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QuarryTag provides reliable tracking solution

First publishedin Aggregates Business Europe
2011 November December
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RFID technology to track haul Trucks
Quarry Tag uses RFID technology to track haul Trucks

Tracking productivity of hauling fleets is a key task for many quarries but finding an affordable and functional solution is not always simple

Advances in technology mean that GPS-based equipment is becoming commonplace but there are still some locations that do not get a reliable signal throughout the working day. In some places this is due to the location of the quarry, but in others it is the geographical layout and depth of the pit that cause the problem.

Poor or intermittent signals mean that GPS-based machine tracking technology is unreliable but a Canada-based firm has a system which it believes could be the answer for such sites – and it is cost effective too. The QuarryTag system uses RFID technology and has been adapted from a product that has been widely used by the road paving market since 2007.

“QuarryTag was launched in March last year after one of our customers in North America asked for the Pave Tag system to be adapted for its quarry operation,” explained Minds regional sales manager Curtis Kieres. “The customer had tried GPS solutions but the signals at the site were not reliable enough. The company was already aware of the system for the road construction sector so asked for a similar solution.”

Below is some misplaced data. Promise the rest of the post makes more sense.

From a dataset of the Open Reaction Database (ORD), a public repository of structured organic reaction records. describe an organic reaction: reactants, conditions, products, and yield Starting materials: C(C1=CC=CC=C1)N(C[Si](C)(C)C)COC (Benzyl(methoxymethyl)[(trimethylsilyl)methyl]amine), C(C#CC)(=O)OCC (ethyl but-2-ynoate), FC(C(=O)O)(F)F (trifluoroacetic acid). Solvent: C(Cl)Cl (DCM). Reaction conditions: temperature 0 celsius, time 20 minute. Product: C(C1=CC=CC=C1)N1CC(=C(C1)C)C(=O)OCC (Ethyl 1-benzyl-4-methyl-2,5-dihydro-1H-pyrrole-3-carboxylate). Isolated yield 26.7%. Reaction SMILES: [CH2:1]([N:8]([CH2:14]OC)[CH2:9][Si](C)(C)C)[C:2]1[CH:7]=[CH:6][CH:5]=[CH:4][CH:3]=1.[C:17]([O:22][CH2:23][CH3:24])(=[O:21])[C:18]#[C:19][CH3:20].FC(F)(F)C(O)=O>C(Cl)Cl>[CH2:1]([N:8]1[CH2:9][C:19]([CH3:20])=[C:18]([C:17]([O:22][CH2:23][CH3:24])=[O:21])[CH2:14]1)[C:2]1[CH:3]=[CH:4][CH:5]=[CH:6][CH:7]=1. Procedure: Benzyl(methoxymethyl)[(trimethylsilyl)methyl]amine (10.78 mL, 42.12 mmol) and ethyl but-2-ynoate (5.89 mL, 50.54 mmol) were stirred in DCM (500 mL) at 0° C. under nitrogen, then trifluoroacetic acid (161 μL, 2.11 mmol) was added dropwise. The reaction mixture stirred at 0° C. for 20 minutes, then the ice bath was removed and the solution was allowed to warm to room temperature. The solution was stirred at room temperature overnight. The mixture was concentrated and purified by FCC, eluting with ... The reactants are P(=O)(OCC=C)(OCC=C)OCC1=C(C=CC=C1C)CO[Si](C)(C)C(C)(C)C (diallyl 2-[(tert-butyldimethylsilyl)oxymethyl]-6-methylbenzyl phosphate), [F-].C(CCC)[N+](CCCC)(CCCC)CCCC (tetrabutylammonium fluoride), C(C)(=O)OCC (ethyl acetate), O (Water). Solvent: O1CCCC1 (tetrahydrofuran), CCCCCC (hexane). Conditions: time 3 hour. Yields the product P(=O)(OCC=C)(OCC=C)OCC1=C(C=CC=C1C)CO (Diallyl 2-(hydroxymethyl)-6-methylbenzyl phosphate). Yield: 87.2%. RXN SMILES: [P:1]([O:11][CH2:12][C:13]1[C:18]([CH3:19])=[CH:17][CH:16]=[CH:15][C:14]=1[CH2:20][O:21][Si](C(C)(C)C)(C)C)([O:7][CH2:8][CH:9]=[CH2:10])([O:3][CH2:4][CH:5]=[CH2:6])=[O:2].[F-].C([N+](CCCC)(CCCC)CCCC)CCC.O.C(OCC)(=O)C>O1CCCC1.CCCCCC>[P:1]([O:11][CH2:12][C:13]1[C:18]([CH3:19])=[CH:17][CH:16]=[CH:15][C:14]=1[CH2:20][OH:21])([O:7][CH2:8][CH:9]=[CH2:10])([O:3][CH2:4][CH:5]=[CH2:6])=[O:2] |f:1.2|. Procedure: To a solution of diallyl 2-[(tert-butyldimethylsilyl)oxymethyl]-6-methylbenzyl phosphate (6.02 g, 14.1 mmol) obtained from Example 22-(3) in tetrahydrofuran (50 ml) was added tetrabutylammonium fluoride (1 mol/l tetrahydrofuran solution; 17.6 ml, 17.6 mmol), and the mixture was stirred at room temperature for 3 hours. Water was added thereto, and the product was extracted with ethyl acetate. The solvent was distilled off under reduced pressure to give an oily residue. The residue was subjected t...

The company’s paving solution – PaveTag – was launched in 2007 and adoption of the technology is increasing in North America and Europe. “It is an economical way to track movement of trucks between the asphalt plant and paver without the on going costs associated with GPS-based systems,” explained Kieres.

“The other issue for many road and quarry operators is that the trucks are often owned by haulers so they won’t invest in GPS receivers. The RFID tags used by both QuarryTag and PaveTag cost around US$40 and are very easy and cheap to install.”
Kieres explained that the PaveTag system works on the basis of a moving geofence but the QuarryTag solution is simpler as the site is not continually moving.

“QuarryTag does not use cellular or satellite networks but uses wifi to link the information from the trucks to the weigh station or office,” he said.

The quarry, which has now been using the system for over a year, was first customer and reported that any percentage of efficiency gain in the cycle times was significant to its business due to the hourly costs of running the hauling fleet. It also allows the operator to check the productivity of each driver or truck.

“The information can be analysed through a web-based portal called eRoutes that can provide customised reports and alerts for operators,” explained Kieres. “The infrastructure needed to operate the system involves installation of reader points – in quarries this is generally one on the loading machine and one at the crusher and then RFID tags on the trucks.

“Timing is important when it comes to performance monitoring and the system allows the movement of trucks through the site to be recorded and cycle times checked.”

Kieres said he was not aware of any other solutions using the same technology and his company is already looking at further innovation of the system. He added that the company is also looking to work with weigh in motion technology providers which could make it possible to connect load cells and add more information to the system.

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